Getting Ready for the Coming Wave

In this week’s mail, I received a flyer from the Minnesota Department of Human Services, advertising a series of meetings to discuss Transform 2010.  Transform 2010 is a “statewide initiative that works to transform policies, infrastructures and services to prepare Minnesota for the coming age wave, which begins in just a few years when the first baby boomers turn 65.” Almost 20 state agencies are participating in this initiative. “Minnesota is about to experience a permanent shift in the age of its population,” said an assistant commissioner in the DHS. “We have always aged as individuals, but now, for the first time in history, we will age as a society and the effects will be profound.” The state agencies are hosting meetings  to discuss this topic all around the state this summer and fall.

That makes me wonder what the effects on our churches and fellowships will be as this phenomenon unfolds. Here are some questions to consider:

* What programming should we be providing now as this large segment of our population moves toward their retirement years? What programming will be needed later? Could Small Group Ministry provide one opportunity for people as they age? Is this the time to explore SGM in your congregation?

* What other peer groups could we be encouraging or forming? One of our congregations has a group of retired men called the Aging Bulls, who meet together monthly. Besides participating in this social network, they recently helped raise money for new playground equipment for their church. Does your congregation have groups for older men or women? Should we be forming interest groups now, instead of waiting until later?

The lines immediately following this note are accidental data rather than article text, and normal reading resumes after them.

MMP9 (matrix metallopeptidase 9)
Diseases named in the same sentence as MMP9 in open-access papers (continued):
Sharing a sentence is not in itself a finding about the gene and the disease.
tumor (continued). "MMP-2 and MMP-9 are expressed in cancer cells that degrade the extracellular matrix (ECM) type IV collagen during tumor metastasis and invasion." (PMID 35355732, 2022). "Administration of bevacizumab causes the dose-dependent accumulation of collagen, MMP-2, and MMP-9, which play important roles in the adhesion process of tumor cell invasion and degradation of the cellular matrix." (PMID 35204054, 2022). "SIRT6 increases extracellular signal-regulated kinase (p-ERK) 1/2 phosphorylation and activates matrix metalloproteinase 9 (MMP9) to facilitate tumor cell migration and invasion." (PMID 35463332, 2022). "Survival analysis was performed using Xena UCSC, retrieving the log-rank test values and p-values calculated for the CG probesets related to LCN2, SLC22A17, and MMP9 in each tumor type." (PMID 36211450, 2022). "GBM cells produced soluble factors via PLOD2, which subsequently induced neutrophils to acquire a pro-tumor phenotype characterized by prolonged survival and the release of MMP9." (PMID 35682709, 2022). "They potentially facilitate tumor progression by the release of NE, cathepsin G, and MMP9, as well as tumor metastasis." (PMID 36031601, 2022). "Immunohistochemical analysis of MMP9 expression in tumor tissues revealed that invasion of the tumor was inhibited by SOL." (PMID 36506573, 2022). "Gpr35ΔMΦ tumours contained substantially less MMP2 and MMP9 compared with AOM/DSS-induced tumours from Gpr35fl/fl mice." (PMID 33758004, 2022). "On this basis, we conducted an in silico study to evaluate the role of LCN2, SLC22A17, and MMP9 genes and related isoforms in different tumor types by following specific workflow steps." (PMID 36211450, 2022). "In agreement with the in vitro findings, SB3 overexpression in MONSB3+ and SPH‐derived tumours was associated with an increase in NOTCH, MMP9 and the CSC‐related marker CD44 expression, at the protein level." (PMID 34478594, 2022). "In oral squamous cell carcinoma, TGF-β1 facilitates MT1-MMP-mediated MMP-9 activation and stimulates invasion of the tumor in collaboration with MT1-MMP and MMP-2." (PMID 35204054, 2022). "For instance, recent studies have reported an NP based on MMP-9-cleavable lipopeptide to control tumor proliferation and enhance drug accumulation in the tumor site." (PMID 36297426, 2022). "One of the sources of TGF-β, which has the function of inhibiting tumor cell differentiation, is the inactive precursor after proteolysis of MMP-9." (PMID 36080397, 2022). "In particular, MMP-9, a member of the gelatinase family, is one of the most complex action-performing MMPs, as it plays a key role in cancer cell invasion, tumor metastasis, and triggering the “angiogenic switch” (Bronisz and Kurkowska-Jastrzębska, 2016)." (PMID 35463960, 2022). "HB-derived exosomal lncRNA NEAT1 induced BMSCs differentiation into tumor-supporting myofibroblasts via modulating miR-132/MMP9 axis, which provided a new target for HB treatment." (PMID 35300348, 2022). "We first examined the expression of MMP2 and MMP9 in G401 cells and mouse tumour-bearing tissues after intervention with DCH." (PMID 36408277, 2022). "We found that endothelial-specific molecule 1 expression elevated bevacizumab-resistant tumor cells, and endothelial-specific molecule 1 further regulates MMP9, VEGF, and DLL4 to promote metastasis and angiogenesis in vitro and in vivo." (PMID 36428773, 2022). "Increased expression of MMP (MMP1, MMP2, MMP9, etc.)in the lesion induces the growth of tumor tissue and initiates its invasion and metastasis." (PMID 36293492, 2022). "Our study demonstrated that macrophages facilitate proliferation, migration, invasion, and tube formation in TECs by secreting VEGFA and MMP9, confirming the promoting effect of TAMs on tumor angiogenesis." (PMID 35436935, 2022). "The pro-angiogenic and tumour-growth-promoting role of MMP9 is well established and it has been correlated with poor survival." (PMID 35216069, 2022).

* Soon we will have a cadre of members who may have more time to offer to the congregation and to the community. How can we best put their skills and talents to use? Can we organize new possibilities for travel to do social justice work, as just one example?

* What are the financial implications for our congregations when a large number of members move from their working years into a future of living on fixed income? Should we be planning ahead for this?

* What will be required of our ministers and our pastoral care committees? Do we, or should we, offer support systems for caregivers? Will our buildings be accessible when more and more of our members have limited mobility?

Mary Pipher, UU author, in her book Another Country: Navigating the Emotional Terrain of our Elders,  wrote about two stages of later life. She referred to the first stage as a time when people have good health and energy for a full life and are able to travel. Later, because of increasing age or perhaps as a result of declining health, people may no longer be able to care for themselves without assistance. As I’ve watched my own parents and my husband’s parents make the transition between the two stages, I can’t help but wonder what the future holds for us and for our children. Multiply that by millions of other people, and you’ll begin to understand why I think our congregations and their leaders need to start thinking and planning now.

For more information about Transform 2010, go to www.dhs.mn.us/2010 

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